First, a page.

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The clock is now officially ticking on NASA’s sleeping Opportunity rover

Mike Wehner

Even if you aren’t particularly interested in space or science news you’ve probably heard about the plight of NASA’s Opportunity rover. The plucky robot, which has far outlived its initial mission and has been conducting “bonus” science work for over a decade since, was swallowed up by a massive dust storm on Mars, cutting off sunlight and causing it to lose power due to lack of solar energy for its batteries.

That was in early June, and even though the skies above the rover have become bright again there’s been no sign that the rover has woken back up. Now, with hope and patience both dwindling, NASA has officially started the countdown to declaring the rover officially dead.


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In its most recent mission update, the Opportunity team explained that it was planning a 45-day countdown throughout which it would make an effort to wake the robot back up. As Gizmodo explains, that timer began ticking on Wednesday of this week, and now everyone has to hold their breath and wait for the bot to phone home.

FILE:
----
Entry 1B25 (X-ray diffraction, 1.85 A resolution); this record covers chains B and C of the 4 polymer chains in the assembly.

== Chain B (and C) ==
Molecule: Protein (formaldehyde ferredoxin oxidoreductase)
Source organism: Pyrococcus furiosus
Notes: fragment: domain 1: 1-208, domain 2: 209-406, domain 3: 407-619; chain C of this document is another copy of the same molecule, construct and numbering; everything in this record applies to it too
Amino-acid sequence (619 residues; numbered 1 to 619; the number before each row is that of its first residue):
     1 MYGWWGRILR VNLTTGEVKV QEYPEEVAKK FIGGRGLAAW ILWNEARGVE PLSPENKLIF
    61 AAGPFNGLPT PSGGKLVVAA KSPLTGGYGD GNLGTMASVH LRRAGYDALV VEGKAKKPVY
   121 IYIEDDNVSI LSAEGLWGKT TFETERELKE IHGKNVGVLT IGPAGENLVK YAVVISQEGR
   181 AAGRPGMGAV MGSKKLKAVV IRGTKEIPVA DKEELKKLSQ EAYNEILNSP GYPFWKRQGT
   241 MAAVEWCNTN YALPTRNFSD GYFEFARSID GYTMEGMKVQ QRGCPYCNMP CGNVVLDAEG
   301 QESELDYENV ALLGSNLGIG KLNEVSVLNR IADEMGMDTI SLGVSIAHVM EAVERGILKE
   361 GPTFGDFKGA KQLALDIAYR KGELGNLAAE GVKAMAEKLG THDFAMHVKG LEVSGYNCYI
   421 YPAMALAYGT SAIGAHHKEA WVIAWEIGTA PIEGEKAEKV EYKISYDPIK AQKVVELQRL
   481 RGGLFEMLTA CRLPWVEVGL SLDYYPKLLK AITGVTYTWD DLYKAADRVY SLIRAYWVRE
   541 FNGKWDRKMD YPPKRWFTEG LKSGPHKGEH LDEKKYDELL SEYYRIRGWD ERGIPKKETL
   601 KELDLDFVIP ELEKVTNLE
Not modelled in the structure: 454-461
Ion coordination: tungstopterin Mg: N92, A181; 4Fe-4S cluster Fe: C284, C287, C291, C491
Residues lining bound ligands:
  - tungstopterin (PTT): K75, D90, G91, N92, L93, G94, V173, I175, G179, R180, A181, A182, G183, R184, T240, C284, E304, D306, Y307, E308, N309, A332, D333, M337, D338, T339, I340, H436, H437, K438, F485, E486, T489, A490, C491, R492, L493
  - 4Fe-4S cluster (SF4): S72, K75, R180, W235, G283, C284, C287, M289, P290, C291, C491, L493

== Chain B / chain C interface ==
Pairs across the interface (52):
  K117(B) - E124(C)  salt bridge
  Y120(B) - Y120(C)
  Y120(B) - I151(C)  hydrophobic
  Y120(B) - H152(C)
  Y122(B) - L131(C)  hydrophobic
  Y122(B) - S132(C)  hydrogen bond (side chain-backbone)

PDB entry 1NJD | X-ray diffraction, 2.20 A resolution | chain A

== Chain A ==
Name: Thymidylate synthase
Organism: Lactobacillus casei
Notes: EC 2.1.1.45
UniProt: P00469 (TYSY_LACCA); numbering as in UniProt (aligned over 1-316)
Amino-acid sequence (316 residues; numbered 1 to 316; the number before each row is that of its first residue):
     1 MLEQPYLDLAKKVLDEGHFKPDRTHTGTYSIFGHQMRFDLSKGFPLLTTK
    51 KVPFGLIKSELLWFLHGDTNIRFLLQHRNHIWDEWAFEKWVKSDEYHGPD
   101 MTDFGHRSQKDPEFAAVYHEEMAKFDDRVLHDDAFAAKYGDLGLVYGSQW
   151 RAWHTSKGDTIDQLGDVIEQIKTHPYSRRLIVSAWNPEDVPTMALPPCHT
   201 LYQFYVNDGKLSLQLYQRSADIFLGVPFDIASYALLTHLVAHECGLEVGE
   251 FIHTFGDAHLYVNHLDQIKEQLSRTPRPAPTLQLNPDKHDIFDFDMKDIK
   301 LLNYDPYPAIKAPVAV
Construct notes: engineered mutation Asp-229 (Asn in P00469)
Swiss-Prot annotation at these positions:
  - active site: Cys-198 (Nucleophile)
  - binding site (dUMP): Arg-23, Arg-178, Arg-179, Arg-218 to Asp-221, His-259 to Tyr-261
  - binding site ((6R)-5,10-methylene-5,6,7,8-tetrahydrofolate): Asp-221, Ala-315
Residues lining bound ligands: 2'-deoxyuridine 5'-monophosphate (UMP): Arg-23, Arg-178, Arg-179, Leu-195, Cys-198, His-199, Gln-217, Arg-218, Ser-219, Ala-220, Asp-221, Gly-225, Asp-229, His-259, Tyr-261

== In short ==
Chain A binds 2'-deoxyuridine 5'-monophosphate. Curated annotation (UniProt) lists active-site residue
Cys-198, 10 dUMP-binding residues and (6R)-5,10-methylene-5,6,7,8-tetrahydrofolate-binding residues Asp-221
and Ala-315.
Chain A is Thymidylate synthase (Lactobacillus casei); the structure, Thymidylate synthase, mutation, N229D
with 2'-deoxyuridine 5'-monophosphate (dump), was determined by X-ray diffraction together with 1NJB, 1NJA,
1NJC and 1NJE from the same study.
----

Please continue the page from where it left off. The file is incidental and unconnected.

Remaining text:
There are a number of different things that could have happened to the rover that would have caused it to shut down. The first, a low-power fault, is the most likely culprit. Such a fault would cause the rover to enter a sort of hibernation where it would wake up occasionally to check its power levels. When the Sun began hitting its solar panels and charging its battery again, the rover should notice the full batteries and begin communicating again.

It hasn’t.

That means something else might have gone wrong. A clock fault, where the rover loses track of time and doesn’t know when to check in or attempt to send a signal. An uploss fault occurs when the rover goes too long without talking to its handlers on Earth and assumes something is wrong with its own communication hardware. Even if Opportunity had experienced all three of these faults, the 45-day window should be enough time to negate them, as long as its batteries have power.

That last point is obviously the biggest question mark of them all. Nobody knows what Opportunity looks like right now, whether its solar panels are covered in dusty soil or if sun is actually able to reach them. Likewise, the rover’s battery might have been damaged from the extensive downtime and could be broken. If we never hear from Opportunity again we might never know what actually happened to the friendly rover, but we’ll keep our fingers crossed that it wakes back up soon.

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See the original version of this article on BGR.com